Tender SURE, an initiative of Bangalore City Connect Foundation along with the Government of Karnataka, the City Corporation and Bangalore Metro Rail, has changed the very premise and procedure of designing and maintaining roads. Implemented on Vithal Mallya Road, the City Connect project rests on one basic principle ? if people outside of government can work with the government on areas of urban governance, better and beneficial ways to improve the quality of life in cities can be arrived at.
Mobility woes are similar across Indian cities. Our planners favour motorised private vehicles at the expense of other modes like public transport and non-motorised options such as cycles. Walking is not even considered a mobility mode and the walkers are often left to manage with what?s left of the road! Consequently, we see unplanned road widening projects to make more space for motorised vehicles. This is particularly the case for Bangalore where the government has experimented with TDR (Transferable Development Rights) as currency for road widening.
Bangalore also happens to be a test laboratory for a new experiment on ways to improve the existing road network using a new paradigm. This project, called ?Tender SURE? (Specifications for Urban Road Execution), is a work-in-progress initiative between civil society catalysed by business (the Bangalore City Connect Foundation – BCCF) and the Government (State of Karnataka), the City Corporation (BBMP) & Bangalore Metro Rail (BMRCL)). The idea of City Connect is based on a core premise ? if people outside of government can work with the government on areas of urban governance, there can be better, beneficial outcomes to improve the quality of living in cities. The City Connect members bring in ideas, angel fund proof of concept projects and involve volunteers.
The genesis of this initiative lies in a design project undertaken in 2009-10 on a 300 metre stretch of Vithal Mallya Road where a prestigious mall, UB City, is located. The developers, Prestige Construction, were keen to improve the road in front of the mall. BCCF got involved in designing the road and getting the multiple government agencies (BBMP, Water & Sewerage board ? BWSSB, Electric utility ? BESCOM, etc.) together to make the project a reality. It remains one of Bangalore?s best road stretches and proof that existing roads can be brought on par with international standards. Based on this experience, BCCF approached the Government of Karnataka (GoK) with a proposal. BCCF was willing to invest its money and effort in designing an urban road, tendering manual and doing detailed project reports (DPRs) for two-three roads if the government was willing to execute them from its funds. This was accepted and BCCF started work in late 2010 on the project, christened Tender SURE, with the technical assistance of the Indian Urban Space Foundation (IUSF).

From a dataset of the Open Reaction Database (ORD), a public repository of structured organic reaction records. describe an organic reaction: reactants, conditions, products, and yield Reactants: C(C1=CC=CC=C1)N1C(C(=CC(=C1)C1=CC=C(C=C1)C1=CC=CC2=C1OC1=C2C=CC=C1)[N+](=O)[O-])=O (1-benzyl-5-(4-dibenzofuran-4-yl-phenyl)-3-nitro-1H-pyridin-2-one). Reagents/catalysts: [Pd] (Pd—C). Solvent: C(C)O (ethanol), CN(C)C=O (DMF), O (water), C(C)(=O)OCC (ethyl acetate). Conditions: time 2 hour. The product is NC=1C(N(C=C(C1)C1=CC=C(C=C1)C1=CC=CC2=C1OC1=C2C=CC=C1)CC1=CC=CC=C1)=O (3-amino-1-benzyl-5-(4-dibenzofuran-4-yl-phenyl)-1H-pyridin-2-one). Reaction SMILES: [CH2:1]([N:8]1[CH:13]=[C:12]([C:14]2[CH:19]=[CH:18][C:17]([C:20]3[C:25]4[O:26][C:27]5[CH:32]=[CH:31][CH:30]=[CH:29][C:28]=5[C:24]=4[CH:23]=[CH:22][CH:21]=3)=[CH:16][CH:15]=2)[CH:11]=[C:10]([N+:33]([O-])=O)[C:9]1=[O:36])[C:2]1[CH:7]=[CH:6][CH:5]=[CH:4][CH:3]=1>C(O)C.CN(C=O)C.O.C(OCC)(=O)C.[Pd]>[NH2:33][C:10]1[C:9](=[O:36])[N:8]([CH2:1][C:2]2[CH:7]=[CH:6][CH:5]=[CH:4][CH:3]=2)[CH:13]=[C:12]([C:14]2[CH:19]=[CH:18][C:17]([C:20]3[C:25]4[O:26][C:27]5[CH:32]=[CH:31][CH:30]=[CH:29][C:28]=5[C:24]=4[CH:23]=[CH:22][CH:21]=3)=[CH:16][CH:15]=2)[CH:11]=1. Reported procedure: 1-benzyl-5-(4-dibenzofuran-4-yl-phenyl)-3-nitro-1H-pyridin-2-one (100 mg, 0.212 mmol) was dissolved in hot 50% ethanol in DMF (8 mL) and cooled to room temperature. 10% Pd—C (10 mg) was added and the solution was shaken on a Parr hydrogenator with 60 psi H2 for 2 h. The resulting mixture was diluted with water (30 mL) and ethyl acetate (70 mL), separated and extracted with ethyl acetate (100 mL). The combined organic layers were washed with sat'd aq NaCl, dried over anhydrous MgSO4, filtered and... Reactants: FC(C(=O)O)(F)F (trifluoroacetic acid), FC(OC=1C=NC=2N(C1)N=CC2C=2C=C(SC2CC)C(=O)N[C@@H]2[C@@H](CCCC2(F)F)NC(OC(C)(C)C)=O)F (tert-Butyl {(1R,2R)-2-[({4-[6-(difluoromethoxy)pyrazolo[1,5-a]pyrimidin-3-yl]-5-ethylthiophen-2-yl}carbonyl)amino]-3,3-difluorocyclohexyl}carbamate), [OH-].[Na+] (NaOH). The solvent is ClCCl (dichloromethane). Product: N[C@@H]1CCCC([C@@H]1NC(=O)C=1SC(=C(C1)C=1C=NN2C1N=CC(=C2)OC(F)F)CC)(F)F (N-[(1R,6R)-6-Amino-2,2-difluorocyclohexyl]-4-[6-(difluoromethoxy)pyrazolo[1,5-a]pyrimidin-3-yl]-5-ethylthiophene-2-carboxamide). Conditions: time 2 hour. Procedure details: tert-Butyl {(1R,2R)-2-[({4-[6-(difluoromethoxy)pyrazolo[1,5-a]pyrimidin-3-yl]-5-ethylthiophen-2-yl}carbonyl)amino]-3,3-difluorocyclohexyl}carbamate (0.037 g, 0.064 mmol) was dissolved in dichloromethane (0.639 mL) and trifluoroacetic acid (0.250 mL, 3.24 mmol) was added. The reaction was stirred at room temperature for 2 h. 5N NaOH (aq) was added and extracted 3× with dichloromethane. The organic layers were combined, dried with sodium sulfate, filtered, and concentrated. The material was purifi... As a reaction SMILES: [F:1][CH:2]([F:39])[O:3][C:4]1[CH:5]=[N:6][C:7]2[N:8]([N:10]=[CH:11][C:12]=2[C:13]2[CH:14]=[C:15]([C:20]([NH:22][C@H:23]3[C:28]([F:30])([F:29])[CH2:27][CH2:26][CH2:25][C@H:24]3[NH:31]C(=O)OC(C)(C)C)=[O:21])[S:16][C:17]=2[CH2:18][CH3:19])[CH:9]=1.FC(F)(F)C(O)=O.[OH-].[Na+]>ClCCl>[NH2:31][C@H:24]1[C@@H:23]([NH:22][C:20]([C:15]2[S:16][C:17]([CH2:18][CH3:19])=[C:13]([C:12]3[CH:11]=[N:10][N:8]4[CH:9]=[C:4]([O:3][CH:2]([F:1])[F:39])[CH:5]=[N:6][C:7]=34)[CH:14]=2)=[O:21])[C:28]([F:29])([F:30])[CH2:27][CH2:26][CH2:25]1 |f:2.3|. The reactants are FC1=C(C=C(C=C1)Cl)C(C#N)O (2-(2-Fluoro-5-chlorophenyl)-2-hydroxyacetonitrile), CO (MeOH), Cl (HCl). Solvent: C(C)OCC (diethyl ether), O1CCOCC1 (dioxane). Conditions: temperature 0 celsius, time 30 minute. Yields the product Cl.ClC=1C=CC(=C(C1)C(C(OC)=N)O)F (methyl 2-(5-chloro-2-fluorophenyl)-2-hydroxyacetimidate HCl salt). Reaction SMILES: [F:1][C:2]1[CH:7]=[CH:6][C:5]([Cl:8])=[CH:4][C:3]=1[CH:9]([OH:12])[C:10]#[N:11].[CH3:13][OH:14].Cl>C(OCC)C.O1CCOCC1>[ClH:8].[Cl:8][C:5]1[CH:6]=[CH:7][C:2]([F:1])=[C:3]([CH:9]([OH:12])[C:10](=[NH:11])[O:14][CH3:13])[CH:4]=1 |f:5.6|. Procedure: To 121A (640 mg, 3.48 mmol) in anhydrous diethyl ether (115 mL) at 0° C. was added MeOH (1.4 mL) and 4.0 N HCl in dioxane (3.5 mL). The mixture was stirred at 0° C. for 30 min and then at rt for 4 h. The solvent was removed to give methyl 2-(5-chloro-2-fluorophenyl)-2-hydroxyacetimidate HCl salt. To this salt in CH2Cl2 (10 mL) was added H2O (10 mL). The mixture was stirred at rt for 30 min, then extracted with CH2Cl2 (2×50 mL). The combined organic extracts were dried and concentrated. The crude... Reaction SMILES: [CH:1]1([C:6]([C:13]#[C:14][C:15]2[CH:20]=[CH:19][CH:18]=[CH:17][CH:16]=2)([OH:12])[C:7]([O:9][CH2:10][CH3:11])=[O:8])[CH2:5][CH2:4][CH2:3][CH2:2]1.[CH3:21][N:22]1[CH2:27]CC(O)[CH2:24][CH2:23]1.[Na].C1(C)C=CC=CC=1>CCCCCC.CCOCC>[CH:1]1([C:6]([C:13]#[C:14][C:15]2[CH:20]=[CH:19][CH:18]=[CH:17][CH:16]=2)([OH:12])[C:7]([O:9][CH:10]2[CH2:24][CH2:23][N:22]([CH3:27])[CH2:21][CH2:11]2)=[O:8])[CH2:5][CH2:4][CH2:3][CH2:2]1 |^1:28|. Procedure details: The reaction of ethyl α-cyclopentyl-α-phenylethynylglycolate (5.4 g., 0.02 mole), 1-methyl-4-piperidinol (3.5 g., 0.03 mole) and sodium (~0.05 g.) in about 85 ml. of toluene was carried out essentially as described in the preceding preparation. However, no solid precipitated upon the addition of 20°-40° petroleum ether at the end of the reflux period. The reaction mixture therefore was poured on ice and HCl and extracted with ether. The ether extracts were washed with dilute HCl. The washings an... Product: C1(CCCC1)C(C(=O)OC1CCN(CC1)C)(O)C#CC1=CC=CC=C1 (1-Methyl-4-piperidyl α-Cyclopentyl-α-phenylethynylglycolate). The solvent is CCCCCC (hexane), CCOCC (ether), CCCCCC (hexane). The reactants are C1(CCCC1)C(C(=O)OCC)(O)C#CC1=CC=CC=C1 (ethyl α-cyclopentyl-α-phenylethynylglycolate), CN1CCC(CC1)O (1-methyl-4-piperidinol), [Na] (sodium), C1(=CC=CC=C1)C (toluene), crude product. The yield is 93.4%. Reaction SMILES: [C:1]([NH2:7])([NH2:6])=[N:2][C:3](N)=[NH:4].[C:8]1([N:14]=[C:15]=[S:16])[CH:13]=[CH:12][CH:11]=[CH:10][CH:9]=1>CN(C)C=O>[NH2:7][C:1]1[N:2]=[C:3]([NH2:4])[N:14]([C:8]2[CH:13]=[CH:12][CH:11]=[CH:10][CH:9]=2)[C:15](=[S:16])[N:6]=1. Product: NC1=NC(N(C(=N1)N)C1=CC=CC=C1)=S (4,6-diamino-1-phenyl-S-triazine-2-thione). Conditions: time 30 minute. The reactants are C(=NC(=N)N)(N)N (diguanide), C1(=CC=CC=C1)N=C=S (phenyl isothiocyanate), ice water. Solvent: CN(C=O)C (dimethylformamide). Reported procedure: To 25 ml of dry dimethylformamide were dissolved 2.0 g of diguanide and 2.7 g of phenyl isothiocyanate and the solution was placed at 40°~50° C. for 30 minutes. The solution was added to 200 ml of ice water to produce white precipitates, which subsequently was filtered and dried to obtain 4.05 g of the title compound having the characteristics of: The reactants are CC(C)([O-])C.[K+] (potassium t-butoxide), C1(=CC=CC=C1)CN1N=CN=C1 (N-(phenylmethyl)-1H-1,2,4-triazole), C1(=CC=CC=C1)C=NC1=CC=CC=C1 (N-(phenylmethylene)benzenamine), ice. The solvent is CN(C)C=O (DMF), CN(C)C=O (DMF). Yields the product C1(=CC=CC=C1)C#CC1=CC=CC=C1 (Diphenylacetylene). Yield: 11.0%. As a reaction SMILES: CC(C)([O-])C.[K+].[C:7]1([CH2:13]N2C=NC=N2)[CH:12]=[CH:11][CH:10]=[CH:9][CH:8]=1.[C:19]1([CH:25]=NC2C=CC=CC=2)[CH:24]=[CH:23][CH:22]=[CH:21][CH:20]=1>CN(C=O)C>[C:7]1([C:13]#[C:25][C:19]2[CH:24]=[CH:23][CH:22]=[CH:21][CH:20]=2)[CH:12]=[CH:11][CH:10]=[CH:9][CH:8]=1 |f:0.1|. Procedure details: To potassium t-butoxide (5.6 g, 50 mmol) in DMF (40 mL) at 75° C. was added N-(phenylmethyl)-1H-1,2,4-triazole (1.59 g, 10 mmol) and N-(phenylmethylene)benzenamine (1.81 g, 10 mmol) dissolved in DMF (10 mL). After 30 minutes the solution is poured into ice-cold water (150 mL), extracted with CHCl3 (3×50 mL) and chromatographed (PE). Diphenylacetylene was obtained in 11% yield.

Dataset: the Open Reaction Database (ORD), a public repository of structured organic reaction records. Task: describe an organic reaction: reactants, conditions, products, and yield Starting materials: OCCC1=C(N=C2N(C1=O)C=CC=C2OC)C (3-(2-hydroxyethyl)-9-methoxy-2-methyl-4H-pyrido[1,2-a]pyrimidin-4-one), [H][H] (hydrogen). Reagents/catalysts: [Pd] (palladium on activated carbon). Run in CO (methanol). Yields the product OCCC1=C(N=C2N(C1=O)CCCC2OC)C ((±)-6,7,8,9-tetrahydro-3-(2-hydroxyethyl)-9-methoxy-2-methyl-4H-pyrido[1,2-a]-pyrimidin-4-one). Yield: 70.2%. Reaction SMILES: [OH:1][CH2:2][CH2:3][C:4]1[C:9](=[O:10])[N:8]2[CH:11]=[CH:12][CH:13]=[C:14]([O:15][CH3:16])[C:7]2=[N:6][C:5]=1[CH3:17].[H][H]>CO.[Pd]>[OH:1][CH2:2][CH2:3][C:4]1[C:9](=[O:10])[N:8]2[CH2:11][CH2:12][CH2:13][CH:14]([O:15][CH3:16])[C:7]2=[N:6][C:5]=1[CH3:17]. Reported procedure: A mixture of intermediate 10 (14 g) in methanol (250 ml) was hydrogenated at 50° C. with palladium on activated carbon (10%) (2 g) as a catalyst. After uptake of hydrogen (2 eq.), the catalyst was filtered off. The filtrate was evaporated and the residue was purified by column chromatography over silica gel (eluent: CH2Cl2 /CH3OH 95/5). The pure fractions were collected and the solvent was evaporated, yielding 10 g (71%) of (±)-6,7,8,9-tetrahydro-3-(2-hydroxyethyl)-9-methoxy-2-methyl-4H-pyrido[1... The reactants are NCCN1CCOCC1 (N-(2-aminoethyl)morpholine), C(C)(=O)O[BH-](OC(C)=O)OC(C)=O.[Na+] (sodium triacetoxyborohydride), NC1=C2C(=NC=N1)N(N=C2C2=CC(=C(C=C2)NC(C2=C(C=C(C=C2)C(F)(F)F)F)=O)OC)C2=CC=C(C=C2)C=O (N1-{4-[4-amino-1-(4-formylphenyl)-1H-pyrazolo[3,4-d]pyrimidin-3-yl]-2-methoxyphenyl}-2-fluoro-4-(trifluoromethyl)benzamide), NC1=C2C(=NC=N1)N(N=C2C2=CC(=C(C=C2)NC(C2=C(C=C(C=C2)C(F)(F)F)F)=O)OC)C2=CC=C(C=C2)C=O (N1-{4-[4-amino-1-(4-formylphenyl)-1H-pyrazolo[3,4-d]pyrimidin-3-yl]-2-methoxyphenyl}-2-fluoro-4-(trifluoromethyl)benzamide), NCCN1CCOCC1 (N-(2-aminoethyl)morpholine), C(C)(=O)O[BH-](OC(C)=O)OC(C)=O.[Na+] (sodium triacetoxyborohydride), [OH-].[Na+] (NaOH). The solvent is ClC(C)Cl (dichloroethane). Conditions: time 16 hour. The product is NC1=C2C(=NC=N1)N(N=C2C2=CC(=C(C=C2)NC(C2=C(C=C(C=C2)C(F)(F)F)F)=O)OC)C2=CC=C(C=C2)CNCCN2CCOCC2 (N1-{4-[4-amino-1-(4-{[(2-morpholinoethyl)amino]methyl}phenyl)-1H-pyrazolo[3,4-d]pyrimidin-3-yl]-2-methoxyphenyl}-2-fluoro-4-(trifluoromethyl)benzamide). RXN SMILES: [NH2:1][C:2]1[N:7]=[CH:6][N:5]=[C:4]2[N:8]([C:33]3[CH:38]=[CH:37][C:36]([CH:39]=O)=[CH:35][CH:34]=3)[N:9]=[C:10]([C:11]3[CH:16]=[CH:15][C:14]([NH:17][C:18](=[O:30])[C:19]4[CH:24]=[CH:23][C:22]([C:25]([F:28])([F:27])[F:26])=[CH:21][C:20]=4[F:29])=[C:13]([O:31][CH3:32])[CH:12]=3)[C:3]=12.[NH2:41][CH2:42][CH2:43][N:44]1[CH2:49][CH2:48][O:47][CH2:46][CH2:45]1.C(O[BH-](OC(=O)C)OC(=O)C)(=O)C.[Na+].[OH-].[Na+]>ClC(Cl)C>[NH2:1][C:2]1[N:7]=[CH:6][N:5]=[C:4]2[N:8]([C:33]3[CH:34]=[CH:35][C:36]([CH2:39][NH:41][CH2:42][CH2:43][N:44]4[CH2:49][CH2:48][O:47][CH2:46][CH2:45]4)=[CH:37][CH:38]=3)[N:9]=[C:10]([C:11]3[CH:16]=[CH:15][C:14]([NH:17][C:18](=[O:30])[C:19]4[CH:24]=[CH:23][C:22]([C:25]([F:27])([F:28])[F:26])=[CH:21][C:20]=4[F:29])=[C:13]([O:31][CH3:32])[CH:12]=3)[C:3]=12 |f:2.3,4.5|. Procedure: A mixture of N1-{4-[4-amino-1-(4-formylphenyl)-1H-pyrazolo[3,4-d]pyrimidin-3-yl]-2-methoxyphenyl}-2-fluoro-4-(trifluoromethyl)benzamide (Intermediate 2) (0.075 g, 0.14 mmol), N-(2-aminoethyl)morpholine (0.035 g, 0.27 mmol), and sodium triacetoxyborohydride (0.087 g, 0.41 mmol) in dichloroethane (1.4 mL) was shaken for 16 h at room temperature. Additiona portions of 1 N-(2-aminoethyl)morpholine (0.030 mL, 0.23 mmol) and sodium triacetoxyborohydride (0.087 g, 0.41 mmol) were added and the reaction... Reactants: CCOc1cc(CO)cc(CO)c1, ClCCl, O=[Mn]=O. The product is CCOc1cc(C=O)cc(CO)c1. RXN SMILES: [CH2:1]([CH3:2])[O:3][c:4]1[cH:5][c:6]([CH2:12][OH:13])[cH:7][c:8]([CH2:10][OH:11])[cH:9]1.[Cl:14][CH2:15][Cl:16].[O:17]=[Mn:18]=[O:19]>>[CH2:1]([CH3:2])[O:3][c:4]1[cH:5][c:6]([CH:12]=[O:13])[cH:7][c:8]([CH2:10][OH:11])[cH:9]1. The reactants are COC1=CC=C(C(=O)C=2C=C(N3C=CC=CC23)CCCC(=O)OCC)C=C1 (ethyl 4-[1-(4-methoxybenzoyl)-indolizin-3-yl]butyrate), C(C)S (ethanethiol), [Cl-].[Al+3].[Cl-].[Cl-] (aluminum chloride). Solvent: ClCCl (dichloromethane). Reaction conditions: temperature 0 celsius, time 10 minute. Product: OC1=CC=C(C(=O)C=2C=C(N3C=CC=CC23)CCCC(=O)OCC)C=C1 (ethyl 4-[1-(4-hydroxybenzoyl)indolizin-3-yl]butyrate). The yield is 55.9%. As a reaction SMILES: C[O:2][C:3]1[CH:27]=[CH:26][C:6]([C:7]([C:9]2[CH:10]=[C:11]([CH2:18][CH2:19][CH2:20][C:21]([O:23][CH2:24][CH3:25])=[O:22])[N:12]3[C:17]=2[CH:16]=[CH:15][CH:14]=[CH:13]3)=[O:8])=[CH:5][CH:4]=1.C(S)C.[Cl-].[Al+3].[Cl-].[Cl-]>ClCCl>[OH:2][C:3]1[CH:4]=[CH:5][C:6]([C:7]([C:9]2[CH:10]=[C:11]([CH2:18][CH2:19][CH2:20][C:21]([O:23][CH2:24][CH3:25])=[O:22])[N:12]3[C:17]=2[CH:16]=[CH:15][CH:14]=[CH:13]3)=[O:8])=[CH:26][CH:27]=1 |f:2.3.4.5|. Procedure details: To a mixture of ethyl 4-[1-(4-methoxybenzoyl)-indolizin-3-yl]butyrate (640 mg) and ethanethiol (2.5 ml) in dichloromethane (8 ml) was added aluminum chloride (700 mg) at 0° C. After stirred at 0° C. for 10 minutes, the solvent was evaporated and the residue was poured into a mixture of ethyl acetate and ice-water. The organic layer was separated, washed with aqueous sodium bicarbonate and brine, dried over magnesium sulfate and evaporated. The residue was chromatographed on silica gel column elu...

Around the last quarter of 2011, the manual and draft tender documents were ready. The government, on perusing the documents, went ahead and provisioned nearly `300 crore (USD 60mn) to be shared by GoK, BBMP and BMRCL for about 50 roads in the city centre in their budgets in Feb 2012. BCCF was asked to provide DPRs for all these roads. BCCF offered to do about 15 road DPRs and peer review the other DPRS done by BBMP vendors in order to help build capacity in the system. As the details were worked out, it was realised that further budget provisions had to be made for the new utilities (particularly water and waste lines) and about 26 roads in all (30km) were considered feasible for execution with the budgets allotted. The current position is as follows ? 18 road tenders (about 21km) are underway and five road DPRs (5.5km) are ready for tendering.
The key elements of the Tender SURE project for road design, tendering and execution are the following:
Currently road projects in Bangalore are commissioned on very ?thin? project proposals. Sometimes they are started with just a paper sketch of what needs to be done. Under Tender SURE, Lincoln?s maxim of ?If I have 6 hours to cut a tree, I will spend the first 4 hours sharpening my axe? is followed. A significant amount of time is spent in planning what needs to be done including the studying of ground realities, soil tests, total station surveys, traffic studies, etc. The terms of reference were clearly spelt out leading to better contracts. While this should be par for the course in any road project, it is not done. Just detailing these aspects at the outset improves the odds of getting better outcomes.